From the Word
For many are called, but few are chosen.
Matthew 22:14, RSV
Note what took place in Jerusalem, when the gospel was first heard. It is said, there were in the city at the feast of the Passover eleven hundred thousand men. How many were converted? When Peter stood up and preached, they made a mockery of it and considered the apostles drunken fools. After the apostles had preached the gospel a long time, they gathered together three thousand men and women. But what were they among so many? No one could discern that the gosped had accomplished anything. No change was seen, and scarcely any one knew that there were Christians there. Hence the gospel must not be measured by the multitude that hear, but by the small company that receive it. They appear as nothing, they are despised and persecuted, and yet God secretly works in them.
There is another thing that hinders the free movement of the gospel, namely, the infirmities of the believers. Thus Peter was filled with faith and the Holy Spirit, yet he stumbled and fell — he and all that were with him — when he walked not according to the gospel, so that Paul had to reprove him openly. Mark had journeyed with Paul, but afterward fell away and withdrew from him. Again, Paul and Barnabas strove together, and there arose a sharp contention between them. And before this, we read in the Gospels how often the apostles erred in weigthy matters, though they were the best of Christians.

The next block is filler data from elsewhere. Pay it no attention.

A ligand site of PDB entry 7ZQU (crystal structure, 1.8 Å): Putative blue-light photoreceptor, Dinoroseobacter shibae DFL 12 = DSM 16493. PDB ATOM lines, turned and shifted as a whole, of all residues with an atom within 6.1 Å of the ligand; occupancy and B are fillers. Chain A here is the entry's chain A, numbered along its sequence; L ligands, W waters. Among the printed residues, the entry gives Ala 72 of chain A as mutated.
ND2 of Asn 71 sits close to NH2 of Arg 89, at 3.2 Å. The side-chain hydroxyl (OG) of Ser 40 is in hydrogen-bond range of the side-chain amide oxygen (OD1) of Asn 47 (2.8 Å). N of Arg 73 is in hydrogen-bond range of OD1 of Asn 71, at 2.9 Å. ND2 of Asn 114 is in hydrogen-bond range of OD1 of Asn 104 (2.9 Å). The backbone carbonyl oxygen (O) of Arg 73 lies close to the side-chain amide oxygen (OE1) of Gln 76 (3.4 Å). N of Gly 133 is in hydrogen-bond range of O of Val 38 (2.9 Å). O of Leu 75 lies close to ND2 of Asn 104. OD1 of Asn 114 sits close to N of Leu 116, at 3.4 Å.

These infirmities of Christians darken the gospel most of all, so that men who deem themselves wise and learned stumble and are offended in them. Few there are who can well reconcile these things so as to take no offense. It was thus even with the disciples. At first when Christ wrought great and excellent works, and gained great honors, they remained steadfast. The common people clung to him, because they saw that with great power he wrought such excellent works, and walked so as to be irreproachable. But when his sufferings began, they all turned away and forsook him. Why was this? Because they considered him not the strong, but a weak Christ. Therefore to bear with the weak Christ is the highest wisdom on earth, which is known to very few men.
Luther, Martin, and John Sander. Devotional Readings from Luther’s Works for Every Day of the Year. Augustana Book Concern, 1915, pp. 154–55.